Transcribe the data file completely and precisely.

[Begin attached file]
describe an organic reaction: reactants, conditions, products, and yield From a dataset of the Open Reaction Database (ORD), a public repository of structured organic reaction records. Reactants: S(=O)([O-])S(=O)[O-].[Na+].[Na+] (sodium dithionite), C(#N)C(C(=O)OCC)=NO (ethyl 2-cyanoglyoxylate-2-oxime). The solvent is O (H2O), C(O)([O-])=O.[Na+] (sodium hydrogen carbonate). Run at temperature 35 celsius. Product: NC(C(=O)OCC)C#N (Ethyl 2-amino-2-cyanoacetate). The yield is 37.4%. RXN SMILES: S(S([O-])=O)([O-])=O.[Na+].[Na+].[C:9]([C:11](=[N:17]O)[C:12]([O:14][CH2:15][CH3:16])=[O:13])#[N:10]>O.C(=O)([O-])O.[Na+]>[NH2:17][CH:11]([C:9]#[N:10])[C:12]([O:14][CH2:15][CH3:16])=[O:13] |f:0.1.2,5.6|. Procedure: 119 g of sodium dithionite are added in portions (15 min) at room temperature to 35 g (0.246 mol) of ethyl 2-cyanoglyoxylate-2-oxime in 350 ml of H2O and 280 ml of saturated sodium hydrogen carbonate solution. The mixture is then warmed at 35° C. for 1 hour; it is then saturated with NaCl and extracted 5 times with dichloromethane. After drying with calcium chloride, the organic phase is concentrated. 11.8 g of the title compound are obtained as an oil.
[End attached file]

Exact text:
describe an organic reaction: reactants, conditions, products, and yield From a dataset of the Open Reaction Database (ORD), a public repository of structured organic reaction records. Reactants: S(=O)([O-])S(=O)[O-].[Na+].[Na+] (sodium dithionite), C(#N)C(C(=O)OCC)=NO (ethyl 2-cyanoglyoxylate-2-oxime). The solvent is O (H2O), C(O)([O-])=O.[Na+] (sodium hydrogen carbonate). Run at temperature 35 celsius. Product: NC(C(=O)OCC)C#N (Ethyl 2-amino-2-cyanoacetate). The yield is 37.4%. RXN SMILES: S(S([O-])=O)([O-])=O.[Na+].[Na+].[C:9]([C:11](=[N:17]O)[C:12]([O:14][CH2:15][CH3:16])=[O:13])#[N:10]>O.C(=O)([O-])O.[Na+]>[NH2:17][CH:11]([C:9]#[N:10])[C:12]([O:14][CH2:15][CH3:16])=[O:13] |f:0.1.2,5.6|. Procedure: 119 g of sodium dithionite are added in portions (15 min) at room temperature to 35 g (0.246 mol) of ethyl 2-cyanoglyoxylate-2-oxime in 350 ml of H2O and 280 ml of saturated sodium hydrogen carbonate solution. The mixture is then warmed at 35° C. for 1 hour; it is then saturated with NaCl and extracted 5 times with dichloromethane. After drying with calcium chloride, the organic phase is concentrated. 11.8 g of the title compound are obtained as an oil.